Of the many concerning things about the recently passed Bill 108, the More Homes More Choices Act, perhaps the most concerning in an existential sense is the reminder that cities don’t really get to control their own destiny in Ontario.
Seemingly on a whim, going from introduction to passage in just over a month, Bill 108 has upended municipal budgets, capital planning, allowed build forms, and the preservation of natural heritage and endangered species. And it happened over the official objection of many municipal councils, including Guelph’s.
But Bill 108 is now the law of the land, but the exact consequences of the changes to the city’s bottom line, and its capital forecast, are unknown. A staff report will come before council on June 24 that will outline the potential impacts, but staff have been left in a proverbial void as they wait for new regulations from the province.
Of course, it’s not like Ontario’s municipalities were just waiting around for the Ontario government to drastically alter 13 different pieces of legislation including the Development Charges Act, the Endangered Species Act, the Environmental Assessment Act, the Local Planning Appeal Tribunal Act, the Ontario Heritage Act, and the Planning Act. Plans have been in progress, sometimes for years, and now all those plans are up in the air.
Disruption is inevitable when a new government takes over, especially after 15 years of single-government rule. No one doubted that the Progressive Conservatives were going to reprioritize once they were in charge, but it’s seemed as though there’s been a special dedication on the part of Premier Doug Ford to reaffirm a second-class status for Ontario cities.
From the shrinkage of Toronto City Council, to cancelling and reviewing regional governments, to Bill 66, to the myriad of cuts announced in the provincial budget that affected conservation authorities, legal aid, childcare, and health units, it’s seemed like the Ford government has enjoyed exerting authority on the cities. After years of cities trying to establish themselves as partners, the province has reminded them of their place.
Now, the Ford government has argued that because 90 per cent of their funding goes through school boards, hospitals and municipalities these governing bodies should help find the four per cent efficiencies they promised to secure in last spring’s campaign. That sounds like at least half of a partnership, doesn’t it?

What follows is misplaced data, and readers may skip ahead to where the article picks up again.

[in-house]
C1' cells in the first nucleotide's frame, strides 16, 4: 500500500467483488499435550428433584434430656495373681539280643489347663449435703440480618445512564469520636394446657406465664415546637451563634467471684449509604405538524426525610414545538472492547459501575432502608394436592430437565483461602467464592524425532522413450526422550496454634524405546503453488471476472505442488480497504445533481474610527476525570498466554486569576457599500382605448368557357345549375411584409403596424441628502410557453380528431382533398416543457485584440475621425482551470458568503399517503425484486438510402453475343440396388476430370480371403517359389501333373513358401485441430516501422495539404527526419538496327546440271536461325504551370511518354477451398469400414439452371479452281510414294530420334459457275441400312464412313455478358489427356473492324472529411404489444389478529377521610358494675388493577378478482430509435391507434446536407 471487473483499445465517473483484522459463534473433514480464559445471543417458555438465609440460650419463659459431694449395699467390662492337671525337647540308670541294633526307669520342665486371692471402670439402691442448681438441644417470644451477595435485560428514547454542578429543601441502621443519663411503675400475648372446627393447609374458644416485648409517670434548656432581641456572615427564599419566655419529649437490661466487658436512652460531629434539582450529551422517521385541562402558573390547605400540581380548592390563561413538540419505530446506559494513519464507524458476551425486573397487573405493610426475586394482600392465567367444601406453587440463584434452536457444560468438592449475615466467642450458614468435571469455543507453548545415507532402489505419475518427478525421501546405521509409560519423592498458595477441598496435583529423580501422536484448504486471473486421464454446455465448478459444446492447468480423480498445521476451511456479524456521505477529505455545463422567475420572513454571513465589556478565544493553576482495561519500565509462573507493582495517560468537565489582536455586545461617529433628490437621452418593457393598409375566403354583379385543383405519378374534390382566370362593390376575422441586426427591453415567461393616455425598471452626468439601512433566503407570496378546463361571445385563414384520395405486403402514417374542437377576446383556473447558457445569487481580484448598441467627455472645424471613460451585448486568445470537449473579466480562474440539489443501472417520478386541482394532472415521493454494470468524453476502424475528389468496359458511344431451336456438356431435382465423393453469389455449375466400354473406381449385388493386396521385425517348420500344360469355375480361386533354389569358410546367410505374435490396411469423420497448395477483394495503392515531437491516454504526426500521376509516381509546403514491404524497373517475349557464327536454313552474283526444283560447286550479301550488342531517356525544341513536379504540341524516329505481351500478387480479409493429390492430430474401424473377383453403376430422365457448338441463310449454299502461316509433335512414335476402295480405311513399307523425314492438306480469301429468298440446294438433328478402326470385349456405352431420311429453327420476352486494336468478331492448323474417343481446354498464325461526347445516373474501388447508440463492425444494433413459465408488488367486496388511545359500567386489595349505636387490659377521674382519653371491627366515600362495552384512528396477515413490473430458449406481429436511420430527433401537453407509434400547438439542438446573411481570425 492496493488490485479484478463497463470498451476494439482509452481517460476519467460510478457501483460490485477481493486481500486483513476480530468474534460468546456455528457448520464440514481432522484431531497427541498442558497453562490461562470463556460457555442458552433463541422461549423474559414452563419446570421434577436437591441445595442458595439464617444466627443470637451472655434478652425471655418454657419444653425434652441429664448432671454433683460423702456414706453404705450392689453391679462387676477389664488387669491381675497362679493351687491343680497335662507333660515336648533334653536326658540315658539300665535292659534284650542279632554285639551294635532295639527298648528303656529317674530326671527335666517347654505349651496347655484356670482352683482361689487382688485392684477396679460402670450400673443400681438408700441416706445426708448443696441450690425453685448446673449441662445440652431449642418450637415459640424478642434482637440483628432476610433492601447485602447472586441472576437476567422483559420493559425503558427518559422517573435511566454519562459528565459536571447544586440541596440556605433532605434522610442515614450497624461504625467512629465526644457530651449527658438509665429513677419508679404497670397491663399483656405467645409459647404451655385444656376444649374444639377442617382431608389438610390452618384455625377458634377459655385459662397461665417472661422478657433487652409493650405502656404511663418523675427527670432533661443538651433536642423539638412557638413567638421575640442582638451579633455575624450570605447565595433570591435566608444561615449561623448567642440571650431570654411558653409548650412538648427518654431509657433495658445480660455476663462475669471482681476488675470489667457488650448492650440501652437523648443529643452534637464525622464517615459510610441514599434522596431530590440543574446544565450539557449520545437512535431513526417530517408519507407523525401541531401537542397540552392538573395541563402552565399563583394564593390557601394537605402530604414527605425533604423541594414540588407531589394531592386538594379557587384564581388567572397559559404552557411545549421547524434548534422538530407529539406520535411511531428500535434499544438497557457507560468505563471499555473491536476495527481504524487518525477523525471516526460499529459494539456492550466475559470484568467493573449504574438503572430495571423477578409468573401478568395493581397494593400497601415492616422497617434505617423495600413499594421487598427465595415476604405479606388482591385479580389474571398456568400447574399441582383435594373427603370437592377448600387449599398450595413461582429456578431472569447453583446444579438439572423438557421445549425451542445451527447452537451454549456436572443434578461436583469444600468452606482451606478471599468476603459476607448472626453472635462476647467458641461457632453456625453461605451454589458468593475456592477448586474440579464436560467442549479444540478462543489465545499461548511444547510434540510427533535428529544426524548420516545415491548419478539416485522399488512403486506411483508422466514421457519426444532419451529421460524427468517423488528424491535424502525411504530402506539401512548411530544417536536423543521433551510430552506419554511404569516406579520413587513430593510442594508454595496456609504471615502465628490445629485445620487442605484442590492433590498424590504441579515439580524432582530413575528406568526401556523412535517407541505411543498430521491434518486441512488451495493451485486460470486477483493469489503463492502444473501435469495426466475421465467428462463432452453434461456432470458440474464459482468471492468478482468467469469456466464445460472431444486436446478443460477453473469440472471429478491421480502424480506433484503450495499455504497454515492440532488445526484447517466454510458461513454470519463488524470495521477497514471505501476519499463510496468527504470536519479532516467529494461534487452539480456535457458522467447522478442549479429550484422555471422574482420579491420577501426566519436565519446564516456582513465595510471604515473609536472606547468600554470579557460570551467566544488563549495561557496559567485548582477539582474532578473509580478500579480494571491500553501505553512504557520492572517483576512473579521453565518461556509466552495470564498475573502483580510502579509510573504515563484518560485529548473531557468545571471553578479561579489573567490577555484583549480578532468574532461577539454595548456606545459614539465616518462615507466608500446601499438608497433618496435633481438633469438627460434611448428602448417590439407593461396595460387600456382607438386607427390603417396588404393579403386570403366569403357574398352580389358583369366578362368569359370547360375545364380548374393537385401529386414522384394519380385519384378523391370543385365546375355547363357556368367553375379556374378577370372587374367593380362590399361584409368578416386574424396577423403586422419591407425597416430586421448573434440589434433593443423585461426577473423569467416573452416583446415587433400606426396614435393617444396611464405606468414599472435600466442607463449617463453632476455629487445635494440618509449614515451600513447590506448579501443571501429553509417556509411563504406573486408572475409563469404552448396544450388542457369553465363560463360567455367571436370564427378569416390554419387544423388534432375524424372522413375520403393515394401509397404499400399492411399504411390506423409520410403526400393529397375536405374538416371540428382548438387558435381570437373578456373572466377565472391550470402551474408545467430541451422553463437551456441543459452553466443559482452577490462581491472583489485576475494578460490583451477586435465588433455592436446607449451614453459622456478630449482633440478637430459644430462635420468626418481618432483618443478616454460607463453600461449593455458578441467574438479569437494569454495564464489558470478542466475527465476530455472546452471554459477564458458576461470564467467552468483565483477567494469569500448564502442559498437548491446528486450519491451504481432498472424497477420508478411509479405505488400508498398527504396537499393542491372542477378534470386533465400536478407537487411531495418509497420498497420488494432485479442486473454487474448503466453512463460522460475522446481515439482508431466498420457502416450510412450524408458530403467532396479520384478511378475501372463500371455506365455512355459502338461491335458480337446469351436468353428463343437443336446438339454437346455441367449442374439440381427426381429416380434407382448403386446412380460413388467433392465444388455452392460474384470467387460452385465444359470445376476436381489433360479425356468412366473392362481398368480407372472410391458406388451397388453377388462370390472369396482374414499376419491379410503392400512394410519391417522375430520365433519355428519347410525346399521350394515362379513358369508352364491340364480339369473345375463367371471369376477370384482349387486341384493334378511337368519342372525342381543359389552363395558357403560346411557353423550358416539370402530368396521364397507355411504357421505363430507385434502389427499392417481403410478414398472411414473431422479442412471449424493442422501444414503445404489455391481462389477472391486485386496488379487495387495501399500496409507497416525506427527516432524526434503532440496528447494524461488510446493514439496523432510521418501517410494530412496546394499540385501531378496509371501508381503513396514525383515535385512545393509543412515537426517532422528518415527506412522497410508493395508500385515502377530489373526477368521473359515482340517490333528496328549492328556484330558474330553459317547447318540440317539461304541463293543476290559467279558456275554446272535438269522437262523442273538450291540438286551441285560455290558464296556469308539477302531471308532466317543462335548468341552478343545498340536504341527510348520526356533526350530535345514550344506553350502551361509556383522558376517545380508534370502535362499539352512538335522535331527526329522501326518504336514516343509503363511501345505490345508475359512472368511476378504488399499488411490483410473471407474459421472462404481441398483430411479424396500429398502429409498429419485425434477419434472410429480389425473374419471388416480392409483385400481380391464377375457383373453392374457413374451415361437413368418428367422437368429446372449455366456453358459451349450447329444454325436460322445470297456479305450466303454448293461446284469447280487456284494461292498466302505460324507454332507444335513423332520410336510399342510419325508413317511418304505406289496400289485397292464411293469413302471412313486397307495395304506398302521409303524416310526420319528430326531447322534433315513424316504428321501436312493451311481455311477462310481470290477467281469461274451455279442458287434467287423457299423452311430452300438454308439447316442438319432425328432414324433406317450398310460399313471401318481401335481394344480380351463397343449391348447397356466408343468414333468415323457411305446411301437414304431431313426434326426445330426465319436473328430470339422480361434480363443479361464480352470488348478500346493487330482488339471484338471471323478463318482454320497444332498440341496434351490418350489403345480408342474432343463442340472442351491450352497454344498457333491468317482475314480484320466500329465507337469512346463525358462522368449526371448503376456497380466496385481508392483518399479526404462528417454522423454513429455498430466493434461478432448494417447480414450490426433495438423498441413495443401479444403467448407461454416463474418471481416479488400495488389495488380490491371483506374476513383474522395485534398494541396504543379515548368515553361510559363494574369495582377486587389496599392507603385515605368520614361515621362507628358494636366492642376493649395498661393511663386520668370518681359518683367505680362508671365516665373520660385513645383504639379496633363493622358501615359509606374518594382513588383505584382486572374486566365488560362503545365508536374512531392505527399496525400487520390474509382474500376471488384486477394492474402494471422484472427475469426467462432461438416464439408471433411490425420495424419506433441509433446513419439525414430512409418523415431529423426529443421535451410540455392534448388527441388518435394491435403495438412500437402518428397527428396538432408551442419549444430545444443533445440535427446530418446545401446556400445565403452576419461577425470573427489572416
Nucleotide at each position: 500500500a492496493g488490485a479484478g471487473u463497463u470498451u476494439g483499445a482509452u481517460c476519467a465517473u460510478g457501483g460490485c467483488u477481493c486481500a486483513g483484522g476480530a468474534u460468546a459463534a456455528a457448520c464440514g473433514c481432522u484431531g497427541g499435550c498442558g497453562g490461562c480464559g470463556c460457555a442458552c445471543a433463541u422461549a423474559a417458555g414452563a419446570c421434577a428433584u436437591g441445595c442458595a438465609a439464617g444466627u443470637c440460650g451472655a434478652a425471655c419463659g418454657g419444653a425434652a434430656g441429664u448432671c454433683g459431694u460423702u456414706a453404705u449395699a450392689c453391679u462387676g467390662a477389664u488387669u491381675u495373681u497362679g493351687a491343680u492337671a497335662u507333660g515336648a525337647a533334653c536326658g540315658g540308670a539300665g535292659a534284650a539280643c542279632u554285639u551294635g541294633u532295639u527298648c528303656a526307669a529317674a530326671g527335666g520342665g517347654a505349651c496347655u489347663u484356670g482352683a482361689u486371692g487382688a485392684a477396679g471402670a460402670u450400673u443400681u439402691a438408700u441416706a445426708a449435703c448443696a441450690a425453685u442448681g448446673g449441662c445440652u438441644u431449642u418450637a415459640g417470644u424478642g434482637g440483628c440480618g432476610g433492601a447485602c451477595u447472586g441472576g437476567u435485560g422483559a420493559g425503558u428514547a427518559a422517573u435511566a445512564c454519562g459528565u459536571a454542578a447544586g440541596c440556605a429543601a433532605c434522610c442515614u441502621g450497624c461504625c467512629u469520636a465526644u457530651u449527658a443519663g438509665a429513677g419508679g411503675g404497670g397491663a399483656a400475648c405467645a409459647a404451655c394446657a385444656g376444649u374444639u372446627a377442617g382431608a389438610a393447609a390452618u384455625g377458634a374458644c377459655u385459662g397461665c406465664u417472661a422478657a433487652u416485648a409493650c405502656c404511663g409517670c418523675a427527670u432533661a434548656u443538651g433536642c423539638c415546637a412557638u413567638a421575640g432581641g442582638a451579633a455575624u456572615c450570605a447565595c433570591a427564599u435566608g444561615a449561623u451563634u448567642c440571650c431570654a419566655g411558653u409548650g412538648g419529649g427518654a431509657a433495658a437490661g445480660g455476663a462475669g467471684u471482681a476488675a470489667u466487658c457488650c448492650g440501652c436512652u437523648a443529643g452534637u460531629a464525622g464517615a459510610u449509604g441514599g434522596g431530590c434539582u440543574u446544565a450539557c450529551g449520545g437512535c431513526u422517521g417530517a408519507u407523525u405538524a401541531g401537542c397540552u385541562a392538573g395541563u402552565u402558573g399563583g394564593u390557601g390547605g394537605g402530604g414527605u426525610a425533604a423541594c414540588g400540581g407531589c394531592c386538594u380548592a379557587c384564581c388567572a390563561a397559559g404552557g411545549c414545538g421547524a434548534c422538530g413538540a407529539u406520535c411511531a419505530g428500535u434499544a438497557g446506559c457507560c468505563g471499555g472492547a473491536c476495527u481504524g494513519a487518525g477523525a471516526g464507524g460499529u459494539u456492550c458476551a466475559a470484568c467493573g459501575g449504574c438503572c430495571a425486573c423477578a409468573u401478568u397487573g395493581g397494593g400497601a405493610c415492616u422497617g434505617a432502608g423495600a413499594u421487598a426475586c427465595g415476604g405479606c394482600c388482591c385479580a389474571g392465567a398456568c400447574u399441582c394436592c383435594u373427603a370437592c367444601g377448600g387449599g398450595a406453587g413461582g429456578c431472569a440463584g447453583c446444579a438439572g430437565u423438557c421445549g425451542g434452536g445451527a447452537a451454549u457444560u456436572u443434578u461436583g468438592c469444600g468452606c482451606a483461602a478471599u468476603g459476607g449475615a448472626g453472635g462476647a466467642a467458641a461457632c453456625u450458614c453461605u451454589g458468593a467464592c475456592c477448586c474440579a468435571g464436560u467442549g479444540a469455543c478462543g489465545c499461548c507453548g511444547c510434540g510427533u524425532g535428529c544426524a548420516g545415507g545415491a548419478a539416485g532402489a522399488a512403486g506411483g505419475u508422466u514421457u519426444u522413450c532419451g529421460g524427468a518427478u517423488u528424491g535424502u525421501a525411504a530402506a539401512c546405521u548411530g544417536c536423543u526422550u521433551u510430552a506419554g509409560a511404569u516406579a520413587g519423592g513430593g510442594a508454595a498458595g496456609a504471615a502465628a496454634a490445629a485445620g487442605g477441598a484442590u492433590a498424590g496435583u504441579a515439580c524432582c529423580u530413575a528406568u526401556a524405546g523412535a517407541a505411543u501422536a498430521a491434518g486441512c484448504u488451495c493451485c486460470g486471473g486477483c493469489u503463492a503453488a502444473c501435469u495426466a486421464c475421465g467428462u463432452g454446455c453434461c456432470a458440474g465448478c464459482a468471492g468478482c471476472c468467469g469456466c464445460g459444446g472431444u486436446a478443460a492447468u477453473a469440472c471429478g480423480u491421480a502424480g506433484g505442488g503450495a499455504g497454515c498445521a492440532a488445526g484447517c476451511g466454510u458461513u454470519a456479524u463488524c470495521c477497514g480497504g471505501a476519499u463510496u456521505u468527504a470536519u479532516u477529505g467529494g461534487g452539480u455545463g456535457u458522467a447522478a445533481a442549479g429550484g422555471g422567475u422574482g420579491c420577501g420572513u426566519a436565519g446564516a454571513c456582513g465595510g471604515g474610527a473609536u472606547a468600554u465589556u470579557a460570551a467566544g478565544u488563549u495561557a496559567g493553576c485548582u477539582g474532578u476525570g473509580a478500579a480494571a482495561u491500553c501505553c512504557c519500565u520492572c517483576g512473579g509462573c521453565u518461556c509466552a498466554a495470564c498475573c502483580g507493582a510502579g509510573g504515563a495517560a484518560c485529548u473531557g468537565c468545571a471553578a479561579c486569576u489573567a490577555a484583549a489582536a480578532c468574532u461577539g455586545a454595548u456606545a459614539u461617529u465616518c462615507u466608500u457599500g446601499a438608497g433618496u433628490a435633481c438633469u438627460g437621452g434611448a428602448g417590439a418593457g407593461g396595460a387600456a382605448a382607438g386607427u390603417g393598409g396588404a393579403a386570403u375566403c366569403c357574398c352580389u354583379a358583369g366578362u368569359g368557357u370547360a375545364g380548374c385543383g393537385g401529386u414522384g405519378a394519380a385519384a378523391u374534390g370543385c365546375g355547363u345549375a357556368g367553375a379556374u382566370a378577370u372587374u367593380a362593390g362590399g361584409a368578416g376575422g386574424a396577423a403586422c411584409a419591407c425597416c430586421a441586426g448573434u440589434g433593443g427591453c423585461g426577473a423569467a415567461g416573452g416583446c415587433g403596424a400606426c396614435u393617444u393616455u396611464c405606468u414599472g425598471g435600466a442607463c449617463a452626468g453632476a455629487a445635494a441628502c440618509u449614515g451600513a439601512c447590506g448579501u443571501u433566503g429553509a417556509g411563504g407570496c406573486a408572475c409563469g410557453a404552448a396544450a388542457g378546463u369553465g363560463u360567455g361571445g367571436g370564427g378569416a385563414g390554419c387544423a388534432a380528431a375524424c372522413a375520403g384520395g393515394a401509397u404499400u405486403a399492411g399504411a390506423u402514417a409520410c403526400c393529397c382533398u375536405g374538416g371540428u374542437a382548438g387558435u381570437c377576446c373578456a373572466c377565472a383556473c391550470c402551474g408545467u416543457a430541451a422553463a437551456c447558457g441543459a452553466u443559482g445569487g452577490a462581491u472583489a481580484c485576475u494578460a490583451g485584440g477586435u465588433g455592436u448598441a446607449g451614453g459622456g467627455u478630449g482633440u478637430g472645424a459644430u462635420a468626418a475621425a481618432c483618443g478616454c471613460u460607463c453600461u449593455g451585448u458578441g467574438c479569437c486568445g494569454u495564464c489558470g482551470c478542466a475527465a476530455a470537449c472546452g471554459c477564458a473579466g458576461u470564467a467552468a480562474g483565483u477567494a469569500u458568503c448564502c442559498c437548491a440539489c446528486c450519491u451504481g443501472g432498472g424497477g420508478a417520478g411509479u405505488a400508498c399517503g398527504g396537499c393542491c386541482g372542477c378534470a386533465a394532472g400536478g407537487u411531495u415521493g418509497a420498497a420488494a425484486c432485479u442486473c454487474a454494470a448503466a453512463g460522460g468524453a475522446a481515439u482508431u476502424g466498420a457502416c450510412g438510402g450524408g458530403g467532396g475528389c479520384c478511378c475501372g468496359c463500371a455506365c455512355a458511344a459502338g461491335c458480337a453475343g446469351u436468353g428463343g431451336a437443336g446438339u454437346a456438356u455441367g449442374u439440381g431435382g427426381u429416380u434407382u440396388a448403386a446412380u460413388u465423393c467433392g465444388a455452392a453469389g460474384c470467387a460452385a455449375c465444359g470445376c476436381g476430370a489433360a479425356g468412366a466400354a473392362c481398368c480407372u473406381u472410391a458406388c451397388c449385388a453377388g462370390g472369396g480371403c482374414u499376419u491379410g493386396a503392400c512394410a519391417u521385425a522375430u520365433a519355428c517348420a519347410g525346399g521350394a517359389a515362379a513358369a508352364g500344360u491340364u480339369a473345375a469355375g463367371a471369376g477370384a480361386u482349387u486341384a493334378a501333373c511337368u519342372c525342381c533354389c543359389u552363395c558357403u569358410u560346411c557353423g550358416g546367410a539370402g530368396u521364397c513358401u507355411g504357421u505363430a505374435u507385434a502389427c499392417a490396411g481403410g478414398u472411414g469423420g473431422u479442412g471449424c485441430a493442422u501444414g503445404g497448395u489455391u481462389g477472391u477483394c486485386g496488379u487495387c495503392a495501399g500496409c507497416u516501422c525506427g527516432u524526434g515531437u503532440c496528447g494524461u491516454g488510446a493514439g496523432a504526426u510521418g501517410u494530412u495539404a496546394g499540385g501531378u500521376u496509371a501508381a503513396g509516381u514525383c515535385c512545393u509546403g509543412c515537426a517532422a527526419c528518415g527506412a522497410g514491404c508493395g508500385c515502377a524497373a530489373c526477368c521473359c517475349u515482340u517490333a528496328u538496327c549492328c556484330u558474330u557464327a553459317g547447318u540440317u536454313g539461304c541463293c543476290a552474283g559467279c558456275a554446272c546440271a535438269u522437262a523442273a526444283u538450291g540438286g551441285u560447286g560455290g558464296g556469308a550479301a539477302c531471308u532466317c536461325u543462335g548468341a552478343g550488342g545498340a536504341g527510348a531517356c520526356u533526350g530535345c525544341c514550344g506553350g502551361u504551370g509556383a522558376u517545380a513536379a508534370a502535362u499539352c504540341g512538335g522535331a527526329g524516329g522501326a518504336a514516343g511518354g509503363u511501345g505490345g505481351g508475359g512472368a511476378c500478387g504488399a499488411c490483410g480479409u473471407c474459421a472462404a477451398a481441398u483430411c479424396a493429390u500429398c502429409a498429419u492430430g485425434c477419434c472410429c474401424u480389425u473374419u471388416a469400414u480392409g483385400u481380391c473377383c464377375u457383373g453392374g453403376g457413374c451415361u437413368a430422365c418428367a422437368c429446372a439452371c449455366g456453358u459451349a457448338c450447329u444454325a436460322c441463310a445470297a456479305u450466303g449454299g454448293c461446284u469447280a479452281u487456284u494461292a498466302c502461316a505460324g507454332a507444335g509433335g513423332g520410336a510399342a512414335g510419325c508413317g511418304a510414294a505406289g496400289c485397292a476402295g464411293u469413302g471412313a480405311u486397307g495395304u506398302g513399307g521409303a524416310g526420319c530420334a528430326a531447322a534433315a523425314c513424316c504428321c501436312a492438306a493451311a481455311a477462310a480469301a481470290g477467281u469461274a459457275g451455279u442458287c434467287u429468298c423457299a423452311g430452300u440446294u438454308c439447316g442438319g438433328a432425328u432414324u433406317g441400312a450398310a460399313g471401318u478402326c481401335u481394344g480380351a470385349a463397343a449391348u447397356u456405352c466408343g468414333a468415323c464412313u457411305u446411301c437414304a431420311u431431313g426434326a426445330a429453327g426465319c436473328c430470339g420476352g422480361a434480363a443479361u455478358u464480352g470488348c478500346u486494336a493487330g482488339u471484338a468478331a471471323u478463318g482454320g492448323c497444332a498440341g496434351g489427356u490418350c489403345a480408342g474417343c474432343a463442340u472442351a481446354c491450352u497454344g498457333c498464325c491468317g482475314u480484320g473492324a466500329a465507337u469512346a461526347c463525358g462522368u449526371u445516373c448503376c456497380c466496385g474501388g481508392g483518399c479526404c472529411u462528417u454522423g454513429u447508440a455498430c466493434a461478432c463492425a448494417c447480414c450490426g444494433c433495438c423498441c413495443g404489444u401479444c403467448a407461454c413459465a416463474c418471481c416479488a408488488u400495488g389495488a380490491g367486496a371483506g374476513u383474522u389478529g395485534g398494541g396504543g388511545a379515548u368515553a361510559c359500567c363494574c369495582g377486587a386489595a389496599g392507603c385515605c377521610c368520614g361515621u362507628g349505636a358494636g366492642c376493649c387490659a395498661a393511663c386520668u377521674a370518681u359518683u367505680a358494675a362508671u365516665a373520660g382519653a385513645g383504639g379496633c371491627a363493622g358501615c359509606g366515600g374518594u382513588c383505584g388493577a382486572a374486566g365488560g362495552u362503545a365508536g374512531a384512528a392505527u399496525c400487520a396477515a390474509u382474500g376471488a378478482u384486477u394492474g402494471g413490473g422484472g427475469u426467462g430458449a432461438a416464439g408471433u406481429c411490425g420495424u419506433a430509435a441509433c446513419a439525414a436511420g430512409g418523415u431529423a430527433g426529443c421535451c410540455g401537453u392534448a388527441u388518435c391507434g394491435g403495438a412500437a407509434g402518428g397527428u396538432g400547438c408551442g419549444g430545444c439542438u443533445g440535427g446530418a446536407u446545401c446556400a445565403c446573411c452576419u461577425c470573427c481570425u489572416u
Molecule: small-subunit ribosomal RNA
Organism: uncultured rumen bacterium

Of course, the request only came after municipalities had been handed what seemed like a new cut every other day. It’s like in the movies when a hired goon beats the tar out of somebody and then throws him a handkerchief to wipe the blood away, it’s a nice gesture, but it wouldn’t have been necessary if they guy’s nose hadn’t been broken?
In the meantime, cities were scrambling trying to find out how big the hole was going to be, and where they might find the cash to compensate. Ford probably thought he was doing treasurers and financial staffs a favour when he offered $7.35 million for third-party audits, apparently unaware that people directly responsible for budgeting are always on the look out for ways to save.
Suppose for a minute that the Ontario government put the horse before the cart. Suppose the Ministry of Municipalities and Housing said, “Look, we need to save money, and you’re the ones administering how that money is spent. We’ll help you find four cents for every dollar, and then we’ll see where we can make cuts and bring down the provincial deficit.”
Sometimes, tone is everything. Although the PCs ran on the idea that the provincial belt would need to be tightened, but they didn’t say how. You can cut your own fat by consulting your doctor and a nutritionist to come up with a balanced diet, and exercise regime, or you can starve yourself, take diet pills, and work out four hours a day, which will definitely make you loose weight, but might harm your health in other significant ways.
This is what happens when you run on a hope and a prayer, not to mention the general displeasure of the long-serving incumbent, instead of a costed platform.
Uncertainty is the great enemy in all financial planning. Any bean counter with a calculator and a C.P.A. certification will tell you that they hate the unknown, and while it was well known that the PCs would change the rules, it caught everyone off guard that they’ve nearly changed the game.
Combined with a pronounced confrontational attitude, and we see now a new gridlock between municipalities and the Province where snap changes are made, and if cities yell loud enough, and long enough, then maybe the Province will back off a little. At least for a while.
In a Toronto Star article about internal tensions in the PC caucus, Ford was quoted as saying that he’s “tired of the fighting” and “tired of things being so adversarial.”
If only it was within his power to change the tone…